My family and I have been having a difficult time getting along with each other during the last several weeks. After all these months of COVID-19 we are exhausted and almost ready to give up. We welcome your advice to cope better in the days ahead.
It’s been almost a year since COVID-19 took over our planet, and many of us are drained and feeling the effects of life in the middle of a pandemic. In fact, this experience of feeling depleted and sapped is being called COVID-19 fatigue.
COVID-19 fatigue, or burnout, implies a person has reached their ability to cope as a result of the persistent exposure to pandemic stressors. This inner tension has emerged as a result of having to wear a face mask every time you leave home, having to socially distance, being isolated from family members and friends, suffering financial stress because of losing your job or fear that you will lose your job, having to go to school or work from home, and many more alterations to what used to be normal in our daily lives.
When you have frequent sensations of exhaustion, physical and mental fatigue, lack of energy; are constantly feeling overpowered, sad, or helpless; are unable to complete daily tasks; feel increased irritability with your loved ones—as you shared above; experience reduced work performance; and have feelings of isolation from others, you know you are experiencing COVID-19 fatigue.
While these symptons of fatigue, or burnout, have been increasing with the continuation of the pandemic, it is very important that we don’t allow safety practices to be disregarded or give up in frustration. We encourage you to remain vigilant and aware of the fact that the pandemic will come to an end one day, and you want to still be alive with your family members to enjoy what you’ve missed all these months: fellowship with family and friends, visiting places and people you love, and even eating at your favorite restaurants.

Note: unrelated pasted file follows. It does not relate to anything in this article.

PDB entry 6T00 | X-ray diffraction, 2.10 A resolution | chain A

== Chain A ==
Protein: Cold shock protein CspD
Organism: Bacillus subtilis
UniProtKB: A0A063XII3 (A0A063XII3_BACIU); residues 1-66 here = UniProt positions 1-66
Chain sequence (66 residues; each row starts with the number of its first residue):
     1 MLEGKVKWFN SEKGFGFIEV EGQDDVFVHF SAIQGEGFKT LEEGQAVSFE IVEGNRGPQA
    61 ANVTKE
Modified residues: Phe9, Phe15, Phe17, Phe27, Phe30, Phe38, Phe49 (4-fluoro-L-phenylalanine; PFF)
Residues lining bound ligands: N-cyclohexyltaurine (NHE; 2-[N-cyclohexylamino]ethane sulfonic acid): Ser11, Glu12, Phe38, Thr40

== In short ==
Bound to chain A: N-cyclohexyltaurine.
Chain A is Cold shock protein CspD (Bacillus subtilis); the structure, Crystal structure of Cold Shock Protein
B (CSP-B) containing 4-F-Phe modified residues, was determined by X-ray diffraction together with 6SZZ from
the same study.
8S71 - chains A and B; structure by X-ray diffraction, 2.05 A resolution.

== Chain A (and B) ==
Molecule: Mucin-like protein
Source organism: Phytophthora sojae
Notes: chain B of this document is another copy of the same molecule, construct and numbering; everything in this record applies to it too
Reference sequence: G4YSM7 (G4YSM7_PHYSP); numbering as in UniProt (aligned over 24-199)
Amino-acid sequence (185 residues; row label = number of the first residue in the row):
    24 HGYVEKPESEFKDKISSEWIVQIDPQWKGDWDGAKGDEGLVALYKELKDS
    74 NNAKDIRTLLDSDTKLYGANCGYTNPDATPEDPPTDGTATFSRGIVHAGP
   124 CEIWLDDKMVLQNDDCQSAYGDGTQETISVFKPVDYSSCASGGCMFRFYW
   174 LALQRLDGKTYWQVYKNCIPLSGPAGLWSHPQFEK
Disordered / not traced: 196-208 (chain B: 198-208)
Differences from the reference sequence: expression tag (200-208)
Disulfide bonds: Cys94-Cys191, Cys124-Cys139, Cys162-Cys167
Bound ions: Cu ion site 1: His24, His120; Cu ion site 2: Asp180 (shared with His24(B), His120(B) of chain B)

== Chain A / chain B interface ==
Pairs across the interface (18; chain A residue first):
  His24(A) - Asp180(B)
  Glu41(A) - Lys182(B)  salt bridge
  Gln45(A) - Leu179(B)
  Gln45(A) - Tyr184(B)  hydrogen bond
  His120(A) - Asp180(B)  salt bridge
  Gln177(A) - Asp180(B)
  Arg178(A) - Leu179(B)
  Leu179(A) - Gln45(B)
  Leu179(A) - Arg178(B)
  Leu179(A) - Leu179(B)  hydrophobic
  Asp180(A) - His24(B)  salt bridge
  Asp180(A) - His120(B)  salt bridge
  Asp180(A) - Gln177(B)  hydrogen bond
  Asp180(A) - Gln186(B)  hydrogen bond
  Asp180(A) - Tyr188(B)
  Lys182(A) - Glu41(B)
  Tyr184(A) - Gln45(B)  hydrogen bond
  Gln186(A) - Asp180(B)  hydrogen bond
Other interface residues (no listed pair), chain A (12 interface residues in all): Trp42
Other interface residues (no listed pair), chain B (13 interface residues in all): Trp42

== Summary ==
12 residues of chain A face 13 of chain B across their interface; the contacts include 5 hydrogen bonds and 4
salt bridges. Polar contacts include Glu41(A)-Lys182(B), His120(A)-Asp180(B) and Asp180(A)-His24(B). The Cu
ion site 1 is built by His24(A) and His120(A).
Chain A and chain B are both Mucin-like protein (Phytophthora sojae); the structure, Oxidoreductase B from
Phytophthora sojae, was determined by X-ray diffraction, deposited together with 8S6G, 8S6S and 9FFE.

To be standing at the end of the pandemic you will need to make good decisions about how you approach the days and weeks ahead until you are able to get vaccinated against the virus. The truth is, millions around the world have already died of COVID-19, and many more will die if they give up in exasperation. A good way to remain alive is to continue following the safety guidelines, keep your immune system strong by eating healthful food, exercise regularly, sleep enough hours, and take advantage of the vaccine when it is your group’s turn to get it.
To lessen the family tension you’ve been experiencing, use this time as an opportunity to nurture your family relationships. Cook and eat meals together, and take walks outdoors together. Choosing to affirm and validate each other’s emotions that arise from pandemic anxiety is also extremely essential. Practice speaking gently and kindly to each other, and be intentional about being patient with your family members every day.
Last but not least, remember that God is with you and your family and has promised in Philippians 4:6, 7: “Do not be anxious about anything, but in everything by prayer and supplication with thanksgiving let your requests be made known to God. And the peace of God, which surpasses all understanding, will guard your hearts and your minds in Christ Jesus.”*
Willie Oliver, Ph.D., CFLE, an ordained minister, pastoral counselor, family sociologist, and certified family life educator, is director for the Department of Family Ministries at the world headquarters of the Seventh-day Adventist Church.
Elaine Oliver, Ph.D., LCPC, CFLE, a licensed clinical professional counselor, educational psychologist and certified family life educator, is associate director for the Department of Family Ministries at the world headquarters of the Seventh-day Adventist Church.